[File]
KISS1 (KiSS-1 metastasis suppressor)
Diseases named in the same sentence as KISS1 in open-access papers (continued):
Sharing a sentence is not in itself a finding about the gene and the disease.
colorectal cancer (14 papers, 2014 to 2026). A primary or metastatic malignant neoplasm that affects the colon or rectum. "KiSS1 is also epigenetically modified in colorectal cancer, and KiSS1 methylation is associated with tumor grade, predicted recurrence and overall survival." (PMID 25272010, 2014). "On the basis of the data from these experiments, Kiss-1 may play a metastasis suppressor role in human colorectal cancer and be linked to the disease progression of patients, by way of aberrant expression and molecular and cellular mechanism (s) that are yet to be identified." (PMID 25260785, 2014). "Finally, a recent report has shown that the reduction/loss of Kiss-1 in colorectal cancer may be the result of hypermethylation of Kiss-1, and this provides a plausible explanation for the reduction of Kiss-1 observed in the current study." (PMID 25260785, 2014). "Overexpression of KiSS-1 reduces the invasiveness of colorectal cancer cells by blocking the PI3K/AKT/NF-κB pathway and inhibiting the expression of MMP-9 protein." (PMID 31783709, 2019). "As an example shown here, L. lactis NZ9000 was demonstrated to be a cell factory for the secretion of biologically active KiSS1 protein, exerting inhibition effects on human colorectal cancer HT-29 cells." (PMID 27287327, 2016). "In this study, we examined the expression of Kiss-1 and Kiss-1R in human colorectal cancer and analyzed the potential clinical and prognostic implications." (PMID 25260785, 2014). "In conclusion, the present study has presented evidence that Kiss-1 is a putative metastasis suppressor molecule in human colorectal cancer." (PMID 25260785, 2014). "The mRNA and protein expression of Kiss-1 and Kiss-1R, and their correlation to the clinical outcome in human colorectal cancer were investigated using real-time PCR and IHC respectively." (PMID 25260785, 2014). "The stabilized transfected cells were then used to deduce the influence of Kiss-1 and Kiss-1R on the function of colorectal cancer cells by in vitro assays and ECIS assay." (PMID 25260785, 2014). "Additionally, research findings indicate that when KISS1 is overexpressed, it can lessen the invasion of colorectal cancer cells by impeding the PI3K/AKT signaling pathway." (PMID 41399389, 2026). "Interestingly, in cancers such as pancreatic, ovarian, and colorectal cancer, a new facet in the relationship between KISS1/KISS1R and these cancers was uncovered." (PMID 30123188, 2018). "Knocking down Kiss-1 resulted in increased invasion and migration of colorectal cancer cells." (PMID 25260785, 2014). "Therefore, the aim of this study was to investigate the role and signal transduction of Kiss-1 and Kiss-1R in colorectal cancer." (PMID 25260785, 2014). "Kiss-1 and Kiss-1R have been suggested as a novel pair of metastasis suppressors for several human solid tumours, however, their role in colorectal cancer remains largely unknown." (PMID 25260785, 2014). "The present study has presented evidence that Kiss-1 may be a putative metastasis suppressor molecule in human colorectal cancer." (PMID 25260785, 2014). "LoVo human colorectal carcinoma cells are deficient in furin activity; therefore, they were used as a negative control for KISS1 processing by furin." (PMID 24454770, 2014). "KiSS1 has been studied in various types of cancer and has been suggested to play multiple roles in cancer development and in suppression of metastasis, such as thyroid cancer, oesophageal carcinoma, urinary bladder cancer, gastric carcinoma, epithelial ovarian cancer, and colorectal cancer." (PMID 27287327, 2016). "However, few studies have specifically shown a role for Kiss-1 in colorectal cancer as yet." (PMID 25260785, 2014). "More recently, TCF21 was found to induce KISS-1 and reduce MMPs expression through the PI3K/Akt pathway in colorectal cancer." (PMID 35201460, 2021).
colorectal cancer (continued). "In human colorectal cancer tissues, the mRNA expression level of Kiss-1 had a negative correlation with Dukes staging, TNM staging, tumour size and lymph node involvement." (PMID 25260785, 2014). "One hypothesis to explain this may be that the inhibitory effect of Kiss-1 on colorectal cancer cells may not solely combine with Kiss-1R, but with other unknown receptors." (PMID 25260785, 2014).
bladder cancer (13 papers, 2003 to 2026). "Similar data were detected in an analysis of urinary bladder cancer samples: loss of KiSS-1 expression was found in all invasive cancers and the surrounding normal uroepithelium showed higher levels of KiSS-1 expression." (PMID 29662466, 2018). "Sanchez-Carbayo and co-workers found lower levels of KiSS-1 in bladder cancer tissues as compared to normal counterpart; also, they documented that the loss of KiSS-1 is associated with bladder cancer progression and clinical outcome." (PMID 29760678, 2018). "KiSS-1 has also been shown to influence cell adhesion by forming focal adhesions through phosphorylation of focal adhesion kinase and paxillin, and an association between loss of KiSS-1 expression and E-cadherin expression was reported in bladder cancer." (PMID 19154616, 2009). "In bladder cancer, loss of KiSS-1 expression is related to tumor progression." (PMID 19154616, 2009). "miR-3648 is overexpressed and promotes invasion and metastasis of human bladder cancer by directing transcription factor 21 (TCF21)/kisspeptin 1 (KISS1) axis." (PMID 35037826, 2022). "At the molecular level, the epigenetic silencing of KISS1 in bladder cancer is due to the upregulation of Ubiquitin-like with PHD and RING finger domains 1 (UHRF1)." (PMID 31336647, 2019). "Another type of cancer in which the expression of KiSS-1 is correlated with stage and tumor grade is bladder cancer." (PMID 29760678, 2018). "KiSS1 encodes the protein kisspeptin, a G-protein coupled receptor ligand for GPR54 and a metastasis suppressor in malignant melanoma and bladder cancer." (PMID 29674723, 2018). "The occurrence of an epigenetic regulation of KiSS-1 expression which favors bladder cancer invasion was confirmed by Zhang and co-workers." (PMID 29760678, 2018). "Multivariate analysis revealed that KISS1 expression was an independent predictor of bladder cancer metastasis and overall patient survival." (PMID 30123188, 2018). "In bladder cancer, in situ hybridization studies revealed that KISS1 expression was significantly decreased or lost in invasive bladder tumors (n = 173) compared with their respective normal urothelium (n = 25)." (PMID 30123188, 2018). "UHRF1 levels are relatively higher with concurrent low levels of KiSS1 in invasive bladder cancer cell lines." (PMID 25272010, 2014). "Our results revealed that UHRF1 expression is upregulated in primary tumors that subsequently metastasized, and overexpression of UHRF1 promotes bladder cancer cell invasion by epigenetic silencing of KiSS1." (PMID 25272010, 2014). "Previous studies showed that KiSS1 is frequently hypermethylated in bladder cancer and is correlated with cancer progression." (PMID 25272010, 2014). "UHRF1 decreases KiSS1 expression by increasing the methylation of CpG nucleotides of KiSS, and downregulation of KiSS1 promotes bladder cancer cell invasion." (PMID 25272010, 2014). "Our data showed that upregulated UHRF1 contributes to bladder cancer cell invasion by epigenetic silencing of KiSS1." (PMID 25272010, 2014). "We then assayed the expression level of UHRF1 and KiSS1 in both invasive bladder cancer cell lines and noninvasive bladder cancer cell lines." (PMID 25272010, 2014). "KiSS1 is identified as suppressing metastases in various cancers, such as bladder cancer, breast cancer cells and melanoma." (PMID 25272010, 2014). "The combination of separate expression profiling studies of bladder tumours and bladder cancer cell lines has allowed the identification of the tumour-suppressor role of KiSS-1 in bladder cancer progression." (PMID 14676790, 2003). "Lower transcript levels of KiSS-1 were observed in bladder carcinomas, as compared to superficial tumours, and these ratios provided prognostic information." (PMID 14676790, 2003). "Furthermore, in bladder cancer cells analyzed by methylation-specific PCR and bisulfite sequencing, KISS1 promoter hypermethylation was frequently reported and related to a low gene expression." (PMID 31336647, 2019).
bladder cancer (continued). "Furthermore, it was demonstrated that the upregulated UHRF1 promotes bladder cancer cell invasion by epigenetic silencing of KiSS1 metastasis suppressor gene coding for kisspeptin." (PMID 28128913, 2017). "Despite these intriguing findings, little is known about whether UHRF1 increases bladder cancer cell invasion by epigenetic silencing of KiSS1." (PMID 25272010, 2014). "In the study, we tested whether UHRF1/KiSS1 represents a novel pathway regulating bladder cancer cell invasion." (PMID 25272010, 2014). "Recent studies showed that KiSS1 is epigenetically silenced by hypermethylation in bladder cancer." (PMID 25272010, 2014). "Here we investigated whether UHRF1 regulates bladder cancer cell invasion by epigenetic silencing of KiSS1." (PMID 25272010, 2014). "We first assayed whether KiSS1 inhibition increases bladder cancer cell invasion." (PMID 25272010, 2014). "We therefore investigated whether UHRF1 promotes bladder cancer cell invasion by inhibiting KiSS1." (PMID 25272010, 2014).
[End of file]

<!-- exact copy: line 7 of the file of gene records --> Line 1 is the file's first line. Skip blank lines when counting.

bladder cancer (continued). "Furthermore, it was demonstrated that the upregulated UHRF1 promotes bladder cancer cell invasion by epigenetic silencing of KiSS1 metastasis suppressor gene coding for kisspeptin." (PMID 28128913, 2017). "Despite these intriguing findings, little is known about whether UHRF1 increases bladder cancer cell invasion by epigenetic silencing of KiSS1." (PMID 25272010, 2014). "In the study, we tested whether UHRF1/KiSS1 represents a novel pathway regulating bladder cancer cell invasion." (PMID 25272010, 2014). "Recent studies showed that KiSS1 is epigenetically silenced by hypermethylation in bladder cancer." (PMID 25272010, 2014). "Here we investigated whether UHRF1 regulates bladder cancer cell invasion by epigenetic silencing of KiSS1." (PMID 25272010, 2014). "We first assayed whether KiSS1 inhibition increases bladder cancer cell invasion." (PMID 25272010, 2014). "We therefore investigated whether UHRF1 promotes bladder cancer cell invasion by inhibiting KiSS1." (PMID 25272010, 2014).